With many clients, increasing emphasis is being placed on graphics that are easy to mount. Portland Color’s Kinney said his company relies heavily upon clients’ regional visual managers to devise systems easy to implement. “With decreasing budgets, we’re finding there is no installation money,” he said. “The visual has to be easy to put up, and within the retailers’ financial resources.”
Another challenge is that technical and creative issues involving the actual print product are not easily mastered. Retail clients often call on Stella Color to print large panels and to print white. Both capabilities take time to hone.
“We’ve found the ability to print white is critical to us in helping us serve some retailers,” Calen said. “We print on clear film often. You can print a certain density of white that makes it look like etched glass. And if you can back up colors with white, it’s like printing on white paper. You can put white where you need it for effect, or you can use it as an opaque backing for colors.”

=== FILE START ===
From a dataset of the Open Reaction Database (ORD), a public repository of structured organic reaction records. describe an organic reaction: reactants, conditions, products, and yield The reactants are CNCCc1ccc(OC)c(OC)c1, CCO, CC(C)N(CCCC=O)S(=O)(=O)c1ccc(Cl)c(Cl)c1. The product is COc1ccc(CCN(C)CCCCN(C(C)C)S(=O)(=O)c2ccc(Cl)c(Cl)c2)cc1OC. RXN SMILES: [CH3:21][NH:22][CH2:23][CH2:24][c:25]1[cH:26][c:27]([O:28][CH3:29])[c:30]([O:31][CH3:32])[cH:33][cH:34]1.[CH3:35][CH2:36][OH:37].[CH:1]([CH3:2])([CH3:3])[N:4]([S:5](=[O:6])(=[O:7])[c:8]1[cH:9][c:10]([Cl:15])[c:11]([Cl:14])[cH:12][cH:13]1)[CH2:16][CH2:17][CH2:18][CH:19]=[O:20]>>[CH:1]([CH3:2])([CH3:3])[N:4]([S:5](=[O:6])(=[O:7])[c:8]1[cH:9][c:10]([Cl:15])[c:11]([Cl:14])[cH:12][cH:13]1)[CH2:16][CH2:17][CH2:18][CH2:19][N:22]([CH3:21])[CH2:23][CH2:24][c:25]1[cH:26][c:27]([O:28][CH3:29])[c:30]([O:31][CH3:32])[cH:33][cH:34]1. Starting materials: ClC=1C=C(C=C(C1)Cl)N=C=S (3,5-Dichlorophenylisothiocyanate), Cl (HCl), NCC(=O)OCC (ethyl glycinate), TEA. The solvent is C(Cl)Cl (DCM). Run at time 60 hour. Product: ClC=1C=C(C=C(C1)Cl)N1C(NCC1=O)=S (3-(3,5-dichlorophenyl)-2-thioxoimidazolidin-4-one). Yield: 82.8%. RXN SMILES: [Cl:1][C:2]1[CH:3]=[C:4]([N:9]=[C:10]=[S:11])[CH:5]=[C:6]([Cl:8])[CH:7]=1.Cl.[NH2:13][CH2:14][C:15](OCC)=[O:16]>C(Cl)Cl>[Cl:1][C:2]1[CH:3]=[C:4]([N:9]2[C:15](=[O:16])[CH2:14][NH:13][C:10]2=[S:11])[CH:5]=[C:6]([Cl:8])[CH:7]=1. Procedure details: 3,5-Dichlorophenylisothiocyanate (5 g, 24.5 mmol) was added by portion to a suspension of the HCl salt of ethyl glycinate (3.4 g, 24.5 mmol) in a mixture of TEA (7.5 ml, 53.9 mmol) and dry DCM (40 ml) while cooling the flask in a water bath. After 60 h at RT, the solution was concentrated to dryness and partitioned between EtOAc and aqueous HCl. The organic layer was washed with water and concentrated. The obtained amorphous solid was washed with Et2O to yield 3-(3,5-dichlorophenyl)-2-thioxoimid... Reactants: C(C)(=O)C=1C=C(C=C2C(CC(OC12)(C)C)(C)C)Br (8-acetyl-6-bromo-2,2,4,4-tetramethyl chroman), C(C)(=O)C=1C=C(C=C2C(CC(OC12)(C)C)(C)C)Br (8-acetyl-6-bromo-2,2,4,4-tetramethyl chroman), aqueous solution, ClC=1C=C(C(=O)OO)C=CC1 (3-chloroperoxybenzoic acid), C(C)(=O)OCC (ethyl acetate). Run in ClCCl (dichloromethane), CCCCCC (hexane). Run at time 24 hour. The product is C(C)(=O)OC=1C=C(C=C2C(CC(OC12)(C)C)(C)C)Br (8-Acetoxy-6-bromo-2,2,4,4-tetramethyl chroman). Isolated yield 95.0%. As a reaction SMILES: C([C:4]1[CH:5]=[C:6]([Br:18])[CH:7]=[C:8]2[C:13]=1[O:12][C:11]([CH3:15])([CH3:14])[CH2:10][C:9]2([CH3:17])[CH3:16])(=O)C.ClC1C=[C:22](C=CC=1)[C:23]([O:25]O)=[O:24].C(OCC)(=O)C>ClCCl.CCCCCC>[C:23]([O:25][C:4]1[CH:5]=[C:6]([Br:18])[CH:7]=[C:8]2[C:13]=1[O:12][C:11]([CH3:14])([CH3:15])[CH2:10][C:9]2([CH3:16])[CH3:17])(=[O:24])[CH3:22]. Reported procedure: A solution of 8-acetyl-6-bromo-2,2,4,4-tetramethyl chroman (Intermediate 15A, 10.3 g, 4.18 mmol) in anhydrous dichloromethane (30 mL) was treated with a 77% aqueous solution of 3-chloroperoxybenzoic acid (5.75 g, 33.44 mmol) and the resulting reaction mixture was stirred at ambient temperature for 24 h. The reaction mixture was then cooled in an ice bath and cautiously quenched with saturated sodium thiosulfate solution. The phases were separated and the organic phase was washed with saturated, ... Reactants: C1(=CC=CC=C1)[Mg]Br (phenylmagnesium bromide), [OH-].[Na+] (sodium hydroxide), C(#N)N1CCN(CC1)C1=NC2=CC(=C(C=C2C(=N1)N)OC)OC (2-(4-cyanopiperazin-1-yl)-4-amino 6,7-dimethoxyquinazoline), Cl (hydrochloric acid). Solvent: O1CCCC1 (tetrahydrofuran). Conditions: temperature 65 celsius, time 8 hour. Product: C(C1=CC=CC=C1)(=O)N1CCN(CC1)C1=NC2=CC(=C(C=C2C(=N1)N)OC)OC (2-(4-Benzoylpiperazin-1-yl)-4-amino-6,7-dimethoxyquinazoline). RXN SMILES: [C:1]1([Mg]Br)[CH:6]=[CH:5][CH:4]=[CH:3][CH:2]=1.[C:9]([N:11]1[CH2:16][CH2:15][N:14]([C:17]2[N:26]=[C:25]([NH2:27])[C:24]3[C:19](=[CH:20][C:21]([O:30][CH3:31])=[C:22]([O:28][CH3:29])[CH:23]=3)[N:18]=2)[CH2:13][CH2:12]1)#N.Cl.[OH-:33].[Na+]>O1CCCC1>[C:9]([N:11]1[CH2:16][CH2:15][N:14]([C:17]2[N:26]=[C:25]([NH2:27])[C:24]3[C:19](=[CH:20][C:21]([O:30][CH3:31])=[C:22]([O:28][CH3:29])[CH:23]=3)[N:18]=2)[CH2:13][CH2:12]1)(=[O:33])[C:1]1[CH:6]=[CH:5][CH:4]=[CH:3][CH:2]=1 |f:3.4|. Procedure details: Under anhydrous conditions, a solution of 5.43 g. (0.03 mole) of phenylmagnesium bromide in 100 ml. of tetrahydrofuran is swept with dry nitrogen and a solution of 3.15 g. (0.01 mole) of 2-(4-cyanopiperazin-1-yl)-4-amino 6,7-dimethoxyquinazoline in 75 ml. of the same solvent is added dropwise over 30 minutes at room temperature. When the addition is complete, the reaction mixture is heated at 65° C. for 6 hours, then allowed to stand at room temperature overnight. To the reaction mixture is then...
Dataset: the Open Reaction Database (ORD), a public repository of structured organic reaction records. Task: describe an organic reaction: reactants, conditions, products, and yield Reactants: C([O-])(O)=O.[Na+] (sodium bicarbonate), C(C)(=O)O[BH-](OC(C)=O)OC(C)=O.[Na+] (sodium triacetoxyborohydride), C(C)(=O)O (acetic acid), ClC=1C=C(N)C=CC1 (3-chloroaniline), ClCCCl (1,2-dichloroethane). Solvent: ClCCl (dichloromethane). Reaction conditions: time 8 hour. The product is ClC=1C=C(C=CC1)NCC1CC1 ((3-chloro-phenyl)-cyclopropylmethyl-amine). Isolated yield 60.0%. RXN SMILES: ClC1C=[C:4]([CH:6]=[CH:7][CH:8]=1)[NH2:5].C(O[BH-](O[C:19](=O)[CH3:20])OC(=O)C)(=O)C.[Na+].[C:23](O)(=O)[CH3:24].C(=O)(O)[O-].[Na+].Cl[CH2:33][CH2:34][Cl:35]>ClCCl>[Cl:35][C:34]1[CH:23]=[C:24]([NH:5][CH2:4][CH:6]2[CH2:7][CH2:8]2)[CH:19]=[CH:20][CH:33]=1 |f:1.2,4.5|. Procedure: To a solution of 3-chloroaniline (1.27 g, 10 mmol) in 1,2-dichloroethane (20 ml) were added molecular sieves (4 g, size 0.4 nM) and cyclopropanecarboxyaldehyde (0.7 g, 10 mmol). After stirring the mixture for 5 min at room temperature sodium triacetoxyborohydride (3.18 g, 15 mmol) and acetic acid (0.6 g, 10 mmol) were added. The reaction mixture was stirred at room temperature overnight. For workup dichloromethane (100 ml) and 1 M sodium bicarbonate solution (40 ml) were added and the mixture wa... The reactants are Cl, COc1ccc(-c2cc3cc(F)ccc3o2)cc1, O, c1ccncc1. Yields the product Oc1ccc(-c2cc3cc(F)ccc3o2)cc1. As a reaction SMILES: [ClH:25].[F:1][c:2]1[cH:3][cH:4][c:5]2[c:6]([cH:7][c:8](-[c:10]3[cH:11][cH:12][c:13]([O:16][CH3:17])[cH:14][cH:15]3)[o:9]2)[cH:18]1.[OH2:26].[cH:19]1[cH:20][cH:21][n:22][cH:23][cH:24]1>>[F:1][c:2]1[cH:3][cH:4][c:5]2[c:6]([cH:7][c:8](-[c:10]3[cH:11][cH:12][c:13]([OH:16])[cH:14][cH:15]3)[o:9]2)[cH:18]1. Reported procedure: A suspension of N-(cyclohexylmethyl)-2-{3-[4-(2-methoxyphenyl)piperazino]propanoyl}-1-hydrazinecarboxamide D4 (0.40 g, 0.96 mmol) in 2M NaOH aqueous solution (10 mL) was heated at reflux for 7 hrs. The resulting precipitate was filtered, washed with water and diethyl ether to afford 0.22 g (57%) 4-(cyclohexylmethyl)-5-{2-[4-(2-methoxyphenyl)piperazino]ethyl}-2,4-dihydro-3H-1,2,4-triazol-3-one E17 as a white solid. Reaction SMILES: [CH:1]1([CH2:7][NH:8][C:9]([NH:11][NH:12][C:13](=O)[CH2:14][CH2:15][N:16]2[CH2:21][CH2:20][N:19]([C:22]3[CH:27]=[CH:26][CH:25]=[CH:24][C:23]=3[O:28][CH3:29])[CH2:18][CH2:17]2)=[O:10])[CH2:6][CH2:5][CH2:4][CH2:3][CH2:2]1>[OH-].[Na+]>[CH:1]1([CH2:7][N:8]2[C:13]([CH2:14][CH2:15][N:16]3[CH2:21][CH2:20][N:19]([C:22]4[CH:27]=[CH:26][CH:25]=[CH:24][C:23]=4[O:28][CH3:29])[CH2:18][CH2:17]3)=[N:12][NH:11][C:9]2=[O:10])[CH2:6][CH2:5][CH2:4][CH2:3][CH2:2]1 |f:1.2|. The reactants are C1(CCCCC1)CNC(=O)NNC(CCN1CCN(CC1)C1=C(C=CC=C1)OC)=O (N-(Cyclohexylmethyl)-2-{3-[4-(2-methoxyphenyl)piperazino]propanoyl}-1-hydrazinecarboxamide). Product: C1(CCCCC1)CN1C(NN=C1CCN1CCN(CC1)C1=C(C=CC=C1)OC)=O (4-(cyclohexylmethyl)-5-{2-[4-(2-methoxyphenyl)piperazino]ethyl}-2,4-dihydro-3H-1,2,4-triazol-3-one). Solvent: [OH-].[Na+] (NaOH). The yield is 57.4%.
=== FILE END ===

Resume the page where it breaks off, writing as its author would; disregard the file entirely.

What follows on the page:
Accuracy is also key. “In some cases, we’ve had to span a graphic across more than one window, and across mullions,” Calen said. “You need to have it laid out so the installers can work with it, and fudge it they need to.”
As mentioned earlier, one of the positives about the window graphics business is that a shop’s work is typically displayed prominently. As such, it often becomes the best kind of advertising to promote the provider’s quality.
Talk to a few window graphics providers' marketing directors, and it’s soon clear they relish memories of favorite projects. For instance, Big Mountain Imaging’s work on a Las Vegas window graphic during the NBA All-Star game in Las Vegas several years ago drew fond recollections from Roberts. The project called for wrapping Mandalay Bay with a 225-by-225-foot graphic of NBA superstar Dwayne Wade for T-Mobile. The comparatively new Mandalay Bay had never been wrapped before, and therein resided a challenge, Roberts said.